Re: Hyperbaric Medicine

Dear Editor,
I read with interest the letter from BH of Carvoeiro and the article by Dr. Paulo Vieira de Sousa in last week’s Resident. Two significant points come to mind.
First, BH is wrong in thinking that the newly sunk wrecks are at a depth which do not impose a great risk.
A careless diver could easily contract decompression sickness whilst diving these wrecks, particularly if they do two or more dives per day. In fact I know personally of someone contracting decompression sickness whilst diving to depths less than this, and within the limits prescribed by tables and dive computers.
Second, I was surprised at the lack of knowledge by Dr. De Sousa on what he calls “divers disease”, and what I take to mean decompression sickness. Decompression sickness, or “the bends” as it is more popularly called, is caused by nitrogen dissolved in a divers tissues. The deeper a diver goes, and the longer he stays down, the more nitrogen dissolves in the tissues.
If this extra nitrogen is not released slowly on surfacing, it comes out of solution and forms bubbles. The bubbles themselves block blood vessels and stop blood supply to vital organs, and in extreme cases cause serious clotting within the bloodstream.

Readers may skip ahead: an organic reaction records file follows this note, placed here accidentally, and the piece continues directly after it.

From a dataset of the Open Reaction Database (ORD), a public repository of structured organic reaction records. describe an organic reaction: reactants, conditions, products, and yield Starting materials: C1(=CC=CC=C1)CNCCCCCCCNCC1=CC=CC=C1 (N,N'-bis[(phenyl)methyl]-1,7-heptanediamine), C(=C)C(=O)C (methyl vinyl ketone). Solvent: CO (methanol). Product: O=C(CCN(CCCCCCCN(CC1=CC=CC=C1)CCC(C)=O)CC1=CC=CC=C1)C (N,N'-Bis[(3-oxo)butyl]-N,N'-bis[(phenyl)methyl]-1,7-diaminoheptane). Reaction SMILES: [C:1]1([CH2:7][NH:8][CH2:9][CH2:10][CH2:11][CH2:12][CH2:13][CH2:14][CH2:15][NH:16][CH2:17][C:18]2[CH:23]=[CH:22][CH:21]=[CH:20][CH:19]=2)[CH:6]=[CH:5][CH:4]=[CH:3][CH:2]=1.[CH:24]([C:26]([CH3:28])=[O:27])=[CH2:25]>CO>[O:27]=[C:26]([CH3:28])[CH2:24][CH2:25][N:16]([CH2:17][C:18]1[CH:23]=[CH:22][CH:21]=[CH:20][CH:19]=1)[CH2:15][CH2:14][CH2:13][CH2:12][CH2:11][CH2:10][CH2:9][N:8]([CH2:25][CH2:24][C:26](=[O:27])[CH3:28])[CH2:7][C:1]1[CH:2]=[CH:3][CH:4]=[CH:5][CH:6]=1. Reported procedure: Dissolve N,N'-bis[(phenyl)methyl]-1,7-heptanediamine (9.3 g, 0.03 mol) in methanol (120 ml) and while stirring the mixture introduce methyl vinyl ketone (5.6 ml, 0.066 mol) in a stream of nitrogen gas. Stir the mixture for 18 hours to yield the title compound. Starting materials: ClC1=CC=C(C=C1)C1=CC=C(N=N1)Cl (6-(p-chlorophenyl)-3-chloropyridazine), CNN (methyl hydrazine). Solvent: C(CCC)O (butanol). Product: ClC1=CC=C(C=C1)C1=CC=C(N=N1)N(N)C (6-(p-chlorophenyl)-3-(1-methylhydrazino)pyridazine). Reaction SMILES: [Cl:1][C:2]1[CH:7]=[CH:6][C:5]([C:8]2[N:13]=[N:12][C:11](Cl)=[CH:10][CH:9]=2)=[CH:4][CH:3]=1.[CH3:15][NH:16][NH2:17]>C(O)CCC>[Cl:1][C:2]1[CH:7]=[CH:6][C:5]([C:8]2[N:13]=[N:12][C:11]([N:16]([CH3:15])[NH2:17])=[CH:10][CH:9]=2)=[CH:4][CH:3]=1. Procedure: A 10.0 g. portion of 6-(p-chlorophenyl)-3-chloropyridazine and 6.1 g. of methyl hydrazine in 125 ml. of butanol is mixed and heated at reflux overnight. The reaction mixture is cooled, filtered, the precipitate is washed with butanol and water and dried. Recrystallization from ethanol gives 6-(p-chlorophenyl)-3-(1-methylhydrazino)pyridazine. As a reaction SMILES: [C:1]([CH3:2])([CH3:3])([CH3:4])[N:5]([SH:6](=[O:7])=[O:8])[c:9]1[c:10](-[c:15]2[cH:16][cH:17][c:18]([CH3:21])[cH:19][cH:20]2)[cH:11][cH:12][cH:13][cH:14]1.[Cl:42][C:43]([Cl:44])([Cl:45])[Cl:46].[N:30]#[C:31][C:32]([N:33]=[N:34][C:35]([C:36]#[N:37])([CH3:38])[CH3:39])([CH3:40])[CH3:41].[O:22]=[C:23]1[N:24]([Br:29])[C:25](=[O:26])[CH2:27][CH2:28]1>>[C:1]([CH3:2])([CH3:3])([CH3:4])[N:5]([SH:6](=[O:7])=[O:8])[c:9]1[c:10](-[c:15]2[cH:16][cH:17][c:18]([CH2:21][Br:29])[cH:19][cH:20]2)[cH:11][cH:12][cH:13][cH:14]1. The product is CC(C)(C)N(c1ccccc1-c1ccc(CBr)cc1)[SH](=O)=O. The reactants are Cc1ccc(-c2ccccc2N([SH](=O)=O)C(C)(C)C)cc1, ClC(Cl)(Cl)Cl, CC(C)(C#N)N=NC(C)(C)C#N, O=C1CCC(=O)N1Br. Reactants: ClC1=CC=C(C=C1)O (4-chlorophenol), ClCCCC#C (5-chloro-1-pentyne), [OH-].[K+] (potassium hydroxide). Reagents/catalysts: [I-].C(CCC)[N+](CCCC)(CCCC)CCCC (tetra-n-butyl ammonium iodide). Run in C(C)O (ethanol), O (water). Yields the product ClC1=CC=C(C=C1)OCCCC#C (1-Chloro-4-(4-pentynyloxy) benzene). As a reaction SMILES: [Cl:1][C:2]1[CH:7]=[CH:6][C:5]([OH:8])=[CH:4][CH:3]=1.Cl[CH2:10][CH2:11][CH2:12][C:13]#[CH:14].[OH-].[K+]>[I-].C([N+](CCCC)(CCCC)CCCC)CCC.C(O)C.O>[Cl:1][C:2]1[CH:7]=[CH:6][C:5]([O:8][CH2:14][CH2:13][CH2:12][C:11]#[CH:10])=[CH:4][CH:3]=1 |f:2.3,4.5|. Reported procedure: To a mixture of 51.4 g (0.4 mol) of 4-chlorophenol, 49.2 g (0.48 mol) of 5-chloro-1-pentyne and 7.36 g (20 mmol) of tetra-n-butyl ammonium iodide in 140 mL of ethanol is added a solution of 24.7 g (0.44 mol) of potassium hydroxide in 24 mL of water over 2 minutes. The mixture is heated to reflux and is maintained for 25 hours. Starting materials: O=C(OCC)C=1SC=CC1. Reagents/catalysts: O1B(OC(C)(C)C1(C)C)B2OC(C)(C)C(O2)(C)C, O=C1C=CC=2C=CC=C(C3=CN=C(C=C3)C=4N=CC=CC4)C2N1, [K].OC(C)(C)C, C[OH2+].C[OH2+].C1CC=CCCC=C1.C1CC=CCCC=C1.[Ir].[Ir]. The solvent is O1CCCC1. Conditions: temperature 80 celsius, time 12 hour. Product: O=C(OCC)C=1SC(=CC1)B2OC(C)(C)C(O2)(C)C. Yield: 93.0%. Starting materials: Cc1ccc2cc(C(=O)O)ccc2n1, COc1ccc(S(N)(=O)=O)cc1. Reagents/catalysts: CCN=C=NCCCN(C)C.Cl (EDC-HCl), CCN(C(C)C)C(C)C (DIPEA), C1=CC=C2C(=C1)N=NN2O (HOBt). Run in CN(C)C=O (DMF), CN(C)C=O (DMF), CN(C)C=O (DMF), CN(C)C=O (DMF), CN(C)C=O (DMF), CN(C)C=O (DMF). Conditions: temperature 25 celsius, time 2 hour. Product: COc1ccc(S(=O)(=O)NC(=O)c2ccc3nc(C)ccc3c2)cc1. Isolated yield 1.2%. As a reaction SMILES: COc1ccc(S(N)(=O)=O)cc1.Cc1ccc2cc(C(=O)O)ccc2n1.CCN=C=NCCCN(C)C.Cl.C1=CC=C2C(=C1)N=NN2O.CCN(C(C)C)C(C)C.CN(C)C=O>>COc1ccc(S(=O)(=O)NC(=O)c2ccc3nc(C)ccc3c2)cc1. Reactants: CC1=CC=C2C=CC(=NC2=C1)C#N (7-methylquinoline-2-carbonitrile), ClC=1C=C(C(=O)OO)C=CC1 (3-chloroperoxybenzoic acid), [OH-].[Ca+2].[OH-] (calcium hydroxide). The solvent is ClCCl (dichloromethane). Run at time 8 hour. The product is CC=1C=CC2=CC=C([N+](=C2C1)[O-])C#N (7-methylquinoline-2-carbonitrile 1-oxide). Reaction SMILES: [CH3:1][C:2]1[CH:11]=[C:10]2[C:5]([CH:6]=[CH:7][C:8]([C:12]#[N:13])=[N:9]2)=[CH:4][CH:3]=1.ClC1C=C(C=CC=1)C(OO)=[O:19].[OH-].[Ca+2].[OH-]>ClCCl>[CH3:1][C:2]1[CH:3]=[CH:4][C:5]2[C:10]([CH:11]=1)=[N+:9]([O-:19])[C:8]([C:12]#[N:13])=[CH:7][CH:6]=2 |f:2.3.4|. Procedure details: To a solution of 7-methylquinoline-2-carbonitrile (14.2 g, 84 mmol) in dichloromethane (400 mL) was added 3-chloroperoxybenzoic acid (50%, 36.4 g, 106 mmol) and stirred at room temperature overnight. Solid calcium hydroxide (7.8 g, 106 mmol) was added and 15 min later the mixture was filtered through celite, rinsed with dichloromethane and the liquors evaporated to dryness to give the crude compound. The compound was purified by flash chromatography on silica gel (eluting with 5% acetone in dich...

Sadly, this is not the only thing that the unwary diver can be caught out by. If he holds his breath on his way to the surface, the air in his lungs expands, and can eventually cause the lungs to burst.
Irrespective of the cause, or what name you give to it, there is only one treatment, and that is re-compression in a re-compression chamber. As a diver of some 50 years experience, and as an instructor trainer for one of the largest dive clubs in the world, I also welcome the arrival of the new facilities in the Alvor hospital, and I look forward to checking them out – from the outside that is, not the inside!